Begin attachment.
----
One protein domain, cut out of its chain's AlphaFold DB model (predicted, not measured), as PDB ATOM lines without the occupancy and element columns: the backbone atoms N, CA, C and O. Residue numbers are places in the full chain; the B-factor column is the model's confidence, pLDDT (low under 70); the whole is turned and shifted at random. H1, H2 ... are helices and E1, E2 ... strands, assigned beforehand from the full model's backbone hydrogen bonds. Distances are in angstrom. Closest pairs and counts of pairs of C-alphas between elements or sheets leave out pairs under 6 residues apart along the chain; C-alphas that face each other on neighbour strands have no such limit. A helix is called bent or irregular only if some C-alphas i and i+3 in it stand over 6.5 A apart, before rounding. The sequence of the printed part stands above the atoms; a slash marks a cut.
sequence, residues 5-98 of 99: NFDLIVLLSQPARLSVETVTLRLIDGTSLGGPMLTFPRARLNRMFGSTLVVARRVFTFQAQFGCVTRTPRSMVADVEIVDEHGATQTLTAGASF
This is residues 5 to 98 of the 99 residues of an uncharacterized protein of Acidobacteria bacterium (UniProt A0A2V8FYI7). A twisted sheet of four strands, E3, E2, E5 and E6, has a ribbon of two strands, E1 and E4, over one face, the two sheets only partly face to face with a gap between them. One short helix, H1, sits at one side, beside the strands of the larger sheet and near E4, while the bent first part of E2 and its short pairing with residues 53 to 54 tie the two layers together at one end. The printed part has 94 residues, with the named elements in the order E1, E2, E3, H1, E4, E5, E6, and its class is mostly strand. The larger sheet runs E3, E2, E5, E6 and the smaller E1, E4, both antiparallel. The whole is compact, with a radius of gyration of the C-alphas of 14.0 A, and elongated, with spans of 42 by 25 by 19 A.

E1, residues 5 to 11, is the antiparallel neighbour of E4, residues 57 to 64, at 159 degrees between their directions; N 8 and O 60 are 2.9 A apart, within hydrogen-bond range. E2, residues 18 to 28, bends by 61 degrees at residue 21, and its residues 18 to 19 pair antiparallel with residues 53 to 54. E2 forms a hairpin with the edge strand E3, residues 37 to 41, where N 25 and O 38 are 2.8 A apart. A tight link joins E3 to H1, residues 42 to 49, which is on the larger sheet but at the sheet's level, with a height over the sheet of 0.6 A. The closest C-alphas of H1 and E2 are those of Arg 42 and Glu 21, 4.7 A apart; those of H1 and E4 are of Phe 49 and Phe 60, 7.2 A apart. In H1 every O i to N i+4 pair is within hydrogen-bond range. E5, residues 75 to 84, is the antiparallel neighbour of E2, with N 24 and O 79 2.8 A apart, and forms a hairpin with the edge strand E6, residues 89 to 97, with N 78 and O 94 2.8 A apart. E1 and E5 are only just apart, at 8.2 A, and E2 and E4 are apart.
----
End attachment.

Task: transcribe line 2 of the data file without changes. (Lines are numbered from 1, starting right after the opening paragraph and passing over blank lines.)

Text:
This is residues 5 to 98 of the 99 residues of an uncharacterized protein of Acidobacteria bacterium (UniProt A0A2V8FYI7). A twisted sheet of four strands, E3, E2, E5 and E6, has a ribbon of two strands, E1 and E4, over one face, the two sheets only partly face to face with a gap between them. One short helix, H1, sits at one side, beside the strands of the larger sheet and near E4, while the bent first part of E2 and its short pairing with residues 53 to 54 tie the two layers together at one end. The printed part has 94 residues, with the named elements in the order E1, E2, E3, H1, E4, E5, E6, and its class is mostly strand. The larger sheet runs E3, E2, E5, E6 and the smaller E1, E4, both antiparallel. The whole is compact, with a radius of gyration of the C-alphas of 14.0 A, and elongated, with spans of 42 by 25 by 19 A.